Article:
Historically many U.S. national monuments were upgraded to national parks after a few years, e.g. Grand Canyon (monument 1908, park 1919), Jackson Hole (monument 1943, park 1950) or Glacier Bay (monument 1978, park 1980). Surely it would be even easier today to upgrade a monument to a park, given greater public interest in conservation and a more powerful environmental lobby than existed back then?
The Wilderness Society, among others, appears to believe that the president has no authority to reduce or eliminate national monuments, only to create or expand them. If so, upgrading a monument to a park is superfluous in terms of the protection offered, and only needed to provide more amenities to visitors. However, I don’t know how widespread this view is. Although I am not a lawyer, it seems to me that once Congress designates a park, that would bind the president, but until then, how could a former president’s declaration bind a future president?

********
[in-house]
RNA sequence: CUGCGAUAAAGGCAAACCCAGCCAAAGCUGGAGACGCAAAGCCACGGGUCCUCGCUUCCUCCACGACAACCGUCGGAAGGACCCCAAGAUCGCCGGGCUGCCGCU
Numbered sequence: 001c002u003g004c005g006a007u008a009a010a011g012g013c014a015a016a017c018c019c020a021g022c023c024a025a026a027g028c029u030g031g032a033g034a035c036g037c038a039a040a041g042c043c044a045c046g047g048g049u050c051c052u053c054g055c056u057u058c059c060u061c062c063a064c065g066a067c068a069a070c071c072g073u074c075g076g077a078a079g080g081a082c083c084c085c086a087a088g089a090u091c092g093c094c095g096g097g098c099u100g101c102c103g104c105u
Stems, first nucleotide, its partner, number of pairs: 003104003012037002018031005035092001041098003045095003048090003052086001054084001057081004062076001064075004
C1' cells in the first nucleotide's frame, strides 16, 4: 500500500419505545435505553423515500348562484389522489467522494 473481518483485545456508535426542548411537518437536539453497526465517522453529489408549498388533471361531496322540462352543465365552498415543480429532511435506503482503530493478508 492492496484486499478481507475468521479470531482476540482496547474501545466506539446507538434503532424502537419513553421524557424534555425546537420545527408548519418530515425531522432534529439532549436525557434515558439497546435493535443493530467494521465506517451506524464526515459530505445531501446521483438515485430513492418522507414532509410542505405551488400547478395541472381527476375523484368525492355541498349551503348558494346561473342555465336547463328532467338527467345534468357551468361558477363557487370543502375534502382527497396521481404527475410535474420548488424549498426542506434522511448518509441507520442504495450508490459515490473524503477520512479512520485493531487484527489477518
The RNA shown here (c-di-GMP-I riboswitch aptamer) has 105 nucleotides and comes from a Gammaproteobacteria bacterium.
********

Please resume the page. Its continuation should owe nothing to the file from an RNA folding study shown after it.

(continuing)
I’m having trouble locating any effort, because all my searches turn up Rep. Chris Stewart’s "too little, too late" proposal that post-dates the 2017 reduction and would therefore include only the reduced monument.